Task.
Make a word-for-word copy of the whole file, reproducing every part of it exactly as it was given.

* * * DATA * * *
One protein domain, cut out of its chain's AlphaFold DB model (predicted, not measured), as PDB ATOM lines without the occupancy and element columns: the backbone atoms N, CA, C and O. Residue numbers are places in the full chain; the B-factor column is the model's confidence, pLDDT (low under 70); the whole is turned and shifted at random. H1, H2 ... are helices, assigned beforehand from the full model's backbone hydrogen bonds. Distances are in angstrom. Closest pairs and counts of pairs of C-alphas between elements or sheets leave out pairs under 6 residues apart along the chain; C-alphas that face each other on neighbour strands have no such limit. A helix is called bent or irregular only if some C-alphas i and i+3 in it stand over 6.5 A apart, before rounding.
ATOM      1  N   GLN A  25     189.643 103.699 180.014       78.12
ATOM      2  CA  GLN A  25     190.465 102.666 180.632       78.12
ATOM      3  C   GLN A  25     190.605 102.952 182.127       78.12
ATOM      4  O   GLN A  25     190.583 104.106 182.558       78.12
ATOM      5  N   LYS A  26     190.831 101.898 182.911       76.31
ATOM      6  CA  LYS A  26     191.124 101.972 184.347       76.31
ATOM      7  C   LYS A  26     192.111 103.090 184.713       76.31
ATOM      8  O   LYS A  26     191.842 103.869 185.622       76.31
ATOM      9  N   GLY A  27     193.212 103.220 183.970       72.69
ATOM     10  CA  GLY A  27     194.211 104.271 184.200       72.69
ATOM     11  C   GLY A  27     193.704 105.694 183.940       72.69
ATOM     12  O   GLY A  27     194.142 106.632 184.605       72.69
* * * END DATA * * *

One protein domain, cut out of its chain's AlphaFold DB model (predicted, not measured), as PDB ATOM lines without the occupancy and element columns: the backbone atoms N, CA, C and O. Residue numbers are places in the full chain; the B-factor column is the model's confidence, pLDDT (low under 70); the whole is turned and shifted at random. H1, H2 ... are helices, assigned beforehand from the full model's backbone hydrogen bonds. Distances are in angstrom. Closest pairs and counts of pairs of C-alphas between elements or sheets leave out pairs under 6 residues apart along the chain; C-alphas that face each other on neighbour strands have no such limit. A helix is called bent or irregular only if some C-alphas i and i+3 in it stand over 6.5 A apart, before rounding.
ATOM      1  N   GLN A  25     189.643 103.699 180.014       78.12
ATOM      2  CA  GLN A  25     190.465 102.666 180.632       78.12
ATOM      3  C   GLN A  25     190.605 102.952 182.127       78.12
ATOM      4  O   GLN A  25     190.583 104.106 182.558       78.12
ATOM      5  N   LYS A  26     190.831 101.898 182.911       76.31
ATOM      6  CA  LYS A  26     191.124 101.972 184.347       76.31
ATOM      7  C   LYS A  26     192.111 103.090 184.713       76.31
ATOM      8  O   LYS A  26     191.842 103.869 185.622       76.31
ATOM      9  N   GLY A  27     193.212 103.220 183.970       72.69
ATOM     10  CA  GLY A  27     194.211 104.271 184.200       72.69
ATOM     11  C   GLY A  27     193.704 105.694 183.940       72.69
ATOM     12  O   GLY A  27     194.142 106.632 184.605       72.69